Following the release of the Competition Commission's provisional Health Market Inquiry into the South African private healthcare sector, many concerning issues have been raised.
Of the several investigations into many facets making up the sector, pricing and value-for-money services were major bones of contention.
The inquiry, which has taken the commission four years to put together, has revealed that one of the major reasons for looking into private healthcare has been to figure out the reasons behind price increases and the increase in expenditure.
During their investigation, several comparisons were made with other countries' healthcare sectors, more specifically those belonging to an international institution – the Organisation for Economic Co-operation and Development (OECD).
In his presentation, former Chief Justice Sandile Ngcobo made mention of four broad areas of key findings – and from these key findings, we've extracted nine major points:
1. The cost of private healthcare is high
Based on the way medicine has advanced, higher medical bills are reasonable, but the inquiry found that while some expenditure can be explained, there is also a portion which cannot be explained, and in certain instances may be unnecessary. Practitioners and hospitals may also be overinvesting in technology and administering unnecessarily expensive treatments.
2. Patients receive unnecessary treatment
There is great concern about patients being prescribed treatment they do not really need. In his presentation, Ngcobo said that under perfect conditions doctors would only prescribe treatment that is absolutely medically necessary.
There seems to be many instances where practitioners encourage patients to consume more than is needed — for example, if a doctor orders more tests than necessary, or conducts a Caesarean section (C-section) when it's not necessary.
3. Increasing cost of medical scheme premiums
The prices of medical scheme premiums continue to increase, and still members are expected to supplement the cost of certain procedures or medications out of their own pockets.
4. Confusing medical scheme products
Most medical schemes have a broad portfolio of products, which can make it difficult for consumers to come to an educated, informed conclusion about their purchase. Often consumers aren't able to run a comprehensive comparison between various products, which makes the selection process even more difficult.
5. High usage
The rate at which patients are using healthcare services is high, according to the inquiry. After running the numbers against those of several other countries in the OECD, the panel discovered that the utilisation rates in South Africa are much higher. Again, this may be due to overprescription or treatments that are completely unnecessary.
6. Implementation of regulations, or lack thereof
The inquiry highlighted that there is a great deal of regulatory constraint across the private healthcare sector, but this could be easily mitigated if the National Department of Health enforced the laws promulgated in the National Health Act.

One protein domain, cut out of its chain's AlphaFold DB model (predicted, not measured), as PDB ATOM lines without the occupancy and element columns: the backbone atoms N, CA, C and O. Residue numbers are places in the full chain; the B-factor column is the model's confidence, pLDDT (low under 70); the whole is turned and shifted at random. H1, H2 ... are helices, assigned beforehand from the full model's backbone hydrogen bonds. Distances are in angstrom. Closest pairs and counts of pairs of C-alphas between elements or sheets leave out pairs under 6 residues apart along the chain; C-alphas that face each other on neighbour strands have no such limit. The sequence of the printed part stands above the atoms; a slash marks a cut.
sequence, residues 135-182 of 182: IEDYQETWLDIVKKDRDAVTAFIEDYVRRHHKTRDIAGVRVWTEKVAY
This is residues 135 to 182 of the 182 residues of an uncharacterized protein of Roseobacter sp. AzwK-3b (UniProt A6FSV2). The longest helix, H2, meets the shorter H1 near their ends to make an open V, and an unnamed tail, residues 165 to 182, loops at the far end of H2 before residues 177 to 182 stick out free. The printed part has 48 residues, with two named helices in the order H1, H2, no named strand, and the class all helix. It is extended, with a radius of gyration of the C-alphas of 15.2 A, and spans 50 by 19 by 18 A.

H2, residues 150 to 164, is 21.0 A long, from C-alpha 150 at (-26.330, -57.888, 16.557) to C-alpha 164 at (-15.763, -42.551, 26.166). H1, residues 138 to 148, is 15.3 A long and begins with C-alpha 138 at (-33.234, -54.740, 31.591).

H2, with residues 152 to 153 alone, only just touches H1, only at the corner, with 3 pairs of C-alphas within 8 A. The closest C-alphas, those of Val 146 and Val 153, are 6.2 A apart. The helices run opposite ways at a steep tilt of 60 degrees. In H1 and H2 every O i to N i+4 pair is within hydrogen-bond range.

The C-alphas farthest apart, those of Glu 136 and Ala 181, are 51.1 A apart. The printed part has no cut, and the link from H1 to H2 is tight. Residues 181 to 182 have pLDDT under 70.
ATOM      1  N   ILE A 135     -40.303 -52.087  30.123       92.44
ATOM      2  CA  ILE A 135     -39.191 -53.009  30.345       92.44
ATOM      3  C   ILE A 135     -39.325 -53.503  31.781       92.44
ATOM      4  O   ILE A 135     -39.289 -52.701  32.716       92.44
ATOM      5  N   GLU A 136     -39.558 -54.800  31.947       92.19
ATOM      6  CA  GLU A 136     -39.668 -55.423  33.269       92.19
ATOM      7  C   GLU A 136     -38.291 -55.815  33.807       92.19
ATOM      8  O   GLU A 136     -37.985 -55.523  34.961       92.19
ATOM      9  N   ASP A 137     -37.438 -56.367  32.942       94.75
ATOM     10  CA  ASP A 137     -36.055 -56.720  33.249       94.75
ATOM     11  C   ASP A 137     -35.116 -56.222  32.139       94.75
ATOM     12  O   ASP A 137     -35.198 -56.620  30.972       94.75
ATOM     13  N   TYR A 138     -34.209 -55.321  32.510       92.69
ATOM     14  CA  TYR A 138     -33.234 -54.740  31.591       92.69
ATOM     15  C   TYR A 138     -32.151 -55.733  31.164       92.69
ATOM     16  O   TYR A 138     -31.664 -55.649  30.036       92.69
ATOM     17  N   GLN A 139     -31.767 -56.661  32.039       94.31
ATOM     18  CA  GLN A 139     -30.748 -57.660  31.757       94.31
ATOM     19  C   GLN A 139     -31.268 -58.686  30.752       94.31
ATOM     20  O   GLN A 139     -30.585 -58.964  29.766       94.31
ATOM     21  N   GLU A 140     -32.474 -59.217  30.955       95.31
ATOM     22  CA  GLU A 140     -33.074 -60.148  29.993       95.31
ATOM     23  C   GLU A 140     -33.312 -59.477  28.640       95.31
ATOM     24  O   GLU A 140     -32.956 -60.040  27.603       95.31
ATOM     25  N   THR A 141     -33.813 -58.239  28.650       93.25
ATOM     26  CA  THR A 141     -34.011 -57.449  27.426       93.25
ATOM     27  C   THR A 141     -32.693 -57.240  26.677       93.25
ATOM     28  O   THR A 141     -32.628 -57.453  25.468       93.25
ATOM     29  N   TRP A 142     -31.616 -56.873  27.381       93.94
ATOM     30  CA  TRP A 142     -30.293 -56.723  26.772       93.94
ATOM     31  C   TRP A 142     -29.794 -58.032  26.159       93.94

7. Little to no competition between medical schemes
When the panel looked into competition among medical schemes, Discovery Health was pegged as the market leader. The inquiry states that other schemes simply follow Discovery's lead. This practice does not allow for healthy competition or for the improvement of product development, which negatively affects affordability and value for money.
8. No competition among specialists
The inquiry highlighted the apparent lack of competition among specialists in the sector. Most practitioners go into private practice on their own and don't form practices with a multidisciplinary approach, which would translate into better value for money for consumers.
Practitioners are also rarely required to report on the outcomes of their patients or on the quality of service they provided. This makes it difficult to measure their services against a benchmark or best practices.
9. Hospital competition
There are only three major hospital groups in South Africa and these groups dominate the private healthcare sector. The inquiry discovered that there isn't necessarily direct competition between the groups, but that there are incentives between specific practitioners and hospitals for patient referrals, in order to maintain or increase hospital admission.
10. Private vs. public healthcare
The inquiry was specifically into the private healthcare sector, but even though there has not been an investigation into public healthcare sector by the Competition Commission, the Executive Summary for the provisional report states that even though there is a belief that private healthcare is better than public healthcare, it is quite challenging to come to a solid conclusion on this matter.
Reasoning behind this is not because the commission hasn't done a study into the public healthcare sector, but because there is "no standardised means of measuring and comparing quality of healthcare services or outcomes". The summary adds that there is no measure of cost-effectiveness in the private healthcare sector.
The Competition Commission's provisional report on the Health Market Inquiry is open for comment until 7 September. All substantiated comments which are submitted to the commission before the closing date will be taken into consideration before the final report is published at the end of November.